Indeed, in the abstract to her paper, Professor Mart notes:

  • “Legal research has always been an endeavor that required redundancy in searching; one resource does not usually provide a full answer, just as one search will not provide every necessary result. The study clearly demonstrates that the need for redundancy in searches and resources has not faded with the rise of the algorithm. From the law professor seeking to set up a corpus of cases to study, the trial lawyer seeking that one elusive case, the legal research professor showing students the limitations of algorithms, researchers who want full results will need to mine multiple resources with multiple searches.”

Anyhow, I was excited to post this, but now I can’t think of a creative way to wrap it up or to make a point.  I guess my point is this: know that online legal research services aren’t perfect.

Finally, maybe Professor Mart’s findings are a new twist on something that’s been going on forever.   I’m reminded of thinking “what the _____?” when I pulled a case that did not “follow” the case that I’d been thrilled to find, even though Shepard’s had promised me (with an “f”) that it would.  The human who coded it was, in fact, only human.



One thought on “Online Legal Research: is there an affirmative duty to use more than one research platform?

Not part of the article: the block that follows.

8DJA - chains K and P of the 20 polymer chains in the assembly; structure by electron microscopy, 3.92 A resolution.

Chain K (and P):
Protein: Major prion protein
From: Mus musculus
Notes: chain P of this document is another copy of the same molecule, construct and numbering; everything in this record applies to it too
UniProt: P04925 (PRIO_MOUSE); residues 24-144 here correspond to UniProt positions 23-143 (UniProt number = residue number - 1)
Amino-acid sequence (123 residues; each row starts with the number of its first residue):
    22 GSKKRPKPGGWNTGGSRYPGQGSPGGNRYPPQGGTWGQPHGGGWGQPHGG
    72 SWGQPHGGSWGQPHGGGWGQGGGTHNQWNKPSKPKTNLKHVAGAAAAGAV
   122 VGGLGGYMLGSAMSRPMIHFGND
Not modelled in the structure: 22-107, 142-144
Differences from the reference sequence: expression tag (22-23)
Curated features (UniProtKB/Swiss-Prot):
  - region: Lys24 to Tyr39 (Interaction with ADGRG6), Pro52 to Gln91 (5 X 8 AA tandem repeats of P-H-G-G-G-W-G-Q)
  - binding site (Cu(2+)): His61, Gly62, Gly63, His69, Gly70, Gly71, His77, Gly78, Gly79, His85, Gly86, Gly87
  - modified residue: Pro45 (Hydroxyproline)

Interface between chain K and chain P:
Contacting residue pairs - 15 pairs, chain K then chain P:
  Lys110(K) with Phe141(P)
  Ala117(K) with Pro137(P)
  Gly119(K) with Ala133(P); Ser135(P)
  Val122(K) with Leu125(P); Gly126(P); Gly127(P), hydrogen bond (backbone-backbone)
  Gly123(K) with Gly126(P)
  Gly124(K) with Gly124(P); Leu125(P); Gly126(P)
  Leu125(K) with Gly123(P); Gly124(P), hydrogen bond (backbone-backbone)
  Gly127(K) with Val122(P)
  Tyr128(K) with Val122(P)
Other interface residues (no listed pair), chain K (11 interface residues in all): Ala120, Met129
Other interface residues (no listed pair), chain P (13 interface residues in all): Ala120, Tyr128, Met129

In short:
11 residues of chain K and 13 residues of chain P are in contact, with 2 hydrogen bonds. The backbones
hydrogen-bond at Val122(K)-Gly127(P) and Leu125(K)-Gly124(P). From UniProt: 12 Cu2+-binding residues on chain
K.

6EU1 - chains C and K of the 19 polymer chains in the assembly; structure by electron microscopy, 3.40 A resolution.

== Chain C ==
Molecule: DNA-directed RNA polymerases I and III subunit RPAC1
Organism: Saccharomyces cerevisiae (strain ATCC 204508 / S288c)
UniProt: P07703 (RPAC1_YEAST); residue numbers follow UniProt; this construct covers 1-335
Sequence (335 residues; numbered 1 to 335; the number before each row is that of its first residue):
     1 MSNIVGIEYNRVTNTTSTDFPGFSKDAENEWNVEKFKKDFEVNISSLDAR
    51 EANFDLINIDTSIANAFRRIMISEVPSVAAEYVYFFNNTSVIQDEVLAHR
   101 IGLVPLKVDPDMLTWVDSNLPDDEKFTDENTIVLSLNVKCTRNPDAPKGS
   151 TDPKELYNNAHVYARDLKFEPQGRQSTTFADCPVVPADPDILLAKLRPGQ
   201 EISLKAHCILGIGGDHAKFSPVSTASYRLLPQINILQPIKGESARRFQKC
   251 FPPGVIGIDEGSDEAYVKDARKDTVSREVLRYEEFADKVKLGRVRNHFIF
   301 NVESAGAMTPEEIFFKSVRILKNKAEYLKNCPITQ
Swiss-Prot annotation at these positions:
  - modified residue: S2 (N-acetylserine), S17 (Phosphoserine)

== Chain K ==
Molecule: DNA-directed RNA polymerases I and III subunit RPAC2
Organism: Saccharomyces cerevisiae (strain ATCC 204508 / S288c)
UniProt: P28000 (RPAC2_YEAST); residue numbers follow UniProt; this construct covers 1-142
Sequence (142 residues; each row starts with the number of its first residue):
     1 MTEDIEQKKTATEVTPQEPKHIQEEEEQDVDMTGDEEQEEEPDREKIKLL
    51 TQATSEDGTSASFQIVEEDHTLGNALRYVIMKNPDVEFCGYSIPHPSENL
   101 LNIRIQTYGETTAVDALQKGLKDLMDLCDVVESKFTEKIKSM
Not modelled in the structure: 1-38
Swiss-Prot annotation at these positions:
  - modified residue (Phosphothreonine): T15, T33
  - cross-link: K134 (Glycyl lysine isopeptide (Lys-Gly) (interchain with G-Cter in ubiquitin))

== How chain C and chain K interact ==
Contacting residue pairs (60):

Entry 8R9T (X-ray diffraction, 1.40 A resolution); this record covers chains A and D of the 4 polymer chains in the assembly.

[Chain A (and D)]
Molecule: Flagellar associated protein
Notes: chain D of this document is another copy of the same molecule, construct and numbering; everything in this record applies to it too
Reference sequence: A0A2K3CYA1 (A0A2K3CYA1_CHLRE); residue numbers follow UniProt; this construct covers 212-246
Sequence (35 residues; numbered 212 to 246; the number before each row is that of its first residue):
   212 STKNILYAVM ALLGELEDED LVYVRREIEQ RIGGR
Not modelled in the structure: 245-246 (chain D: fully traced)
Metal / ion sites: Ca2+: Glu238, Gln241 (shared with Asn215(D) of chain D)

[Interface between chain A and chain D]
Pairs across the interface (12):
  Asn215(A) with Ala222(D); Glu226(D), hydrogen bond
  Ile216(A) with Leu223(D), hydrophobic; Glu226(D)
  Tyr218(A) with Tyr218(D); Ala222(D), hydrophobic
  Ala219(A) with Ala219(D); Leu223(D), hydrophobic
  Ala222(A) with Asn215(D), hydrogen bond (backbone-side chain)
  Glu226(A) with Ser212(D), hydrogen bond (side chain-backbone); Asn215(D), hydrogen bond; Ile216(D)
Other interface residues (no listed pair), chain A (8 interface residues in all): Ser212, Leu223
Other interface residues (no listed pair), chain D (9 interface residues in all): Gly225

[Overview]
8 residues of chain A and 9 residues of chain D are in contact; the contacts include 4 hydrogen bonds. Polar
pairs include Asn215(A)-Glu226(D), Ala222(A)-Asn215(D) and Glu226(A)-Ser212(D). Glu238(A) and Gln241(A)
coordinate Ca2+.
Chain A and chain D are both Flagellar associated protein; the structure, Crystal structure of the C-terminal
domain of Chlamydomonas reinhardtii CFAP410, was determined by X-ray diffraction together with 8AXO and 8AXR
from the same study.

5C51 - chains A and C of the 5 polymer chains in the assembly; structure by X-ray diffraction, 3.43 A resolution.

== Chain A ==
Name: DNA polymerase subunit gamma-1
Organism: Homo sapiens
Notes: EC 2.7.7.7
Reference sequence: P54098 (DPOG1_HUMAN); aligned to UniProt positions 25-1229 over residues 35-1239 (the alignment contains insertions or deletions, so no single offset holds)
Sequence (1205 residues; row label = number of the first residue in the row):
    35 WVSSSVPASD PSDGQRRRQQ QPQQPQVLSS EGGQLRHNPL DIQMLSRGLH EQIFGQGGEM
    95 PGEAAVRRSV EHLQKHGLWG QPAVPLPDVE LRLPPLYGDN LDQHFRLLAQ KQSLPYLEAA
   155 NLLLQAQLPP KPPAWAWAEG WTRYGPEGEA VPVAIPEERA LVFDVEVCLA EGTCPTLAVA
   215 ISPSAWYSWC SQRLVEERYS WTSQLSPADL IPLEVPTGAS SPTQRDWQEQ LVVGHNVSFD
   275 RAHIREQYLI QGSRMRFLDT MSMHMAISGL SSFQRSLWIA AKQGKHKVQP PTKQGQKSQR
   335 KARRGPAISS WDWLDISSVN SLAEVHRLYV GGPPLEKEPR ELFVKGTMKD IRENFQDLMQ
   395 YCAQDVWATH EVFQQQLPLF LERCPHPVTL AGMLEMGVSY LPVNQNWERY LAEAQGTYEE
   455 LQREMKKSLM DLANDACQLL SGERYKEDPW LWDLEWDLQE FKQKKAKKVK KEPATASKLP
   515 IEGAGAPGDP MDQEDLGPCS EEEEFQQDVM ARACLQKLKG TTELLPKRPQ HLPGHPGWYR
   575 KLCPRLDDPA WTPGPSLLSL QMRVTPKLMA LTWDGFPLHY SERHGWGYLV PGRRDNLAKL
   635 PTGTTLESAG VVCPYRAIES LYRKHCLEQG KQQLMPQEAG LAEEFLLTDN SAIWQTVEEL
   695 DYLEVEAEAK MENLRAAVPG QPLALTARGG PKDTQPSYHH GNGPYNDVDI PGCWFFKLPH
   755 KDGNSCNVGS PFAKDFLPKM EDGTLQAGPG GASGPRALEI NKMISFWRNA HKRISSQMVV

1. Good topic. It’s a problem with the law and why I don’t like relying on Restatements without “diligent” research designed to support the particular circumstances of a case. Restatements act as Algorithms and shouldn’t be used as such.

    The legal system needs better means to know itself. Algorithms in law are both tempting and appalling. They provide pre-formed means to resolve specific variable relations, but American law relies on the flexibility of law to adapt to similar fact situations with nuanced or quiet but significant differences.

    One of the problems with law is the methods are not self-checking like in empirical sciences or math. Equations and experiments prove right and wrong. A legal system can fail for long periods before “self-checking” in the form of police action or civil war takes place.

    We should borrow from the social sciences a bit. I ran across an old Law Review article by a Professor from Case Western Reserve. See CWRU Law Review/Vol. 19, Issue 1: “The Relevance of Behavioral Science for Law”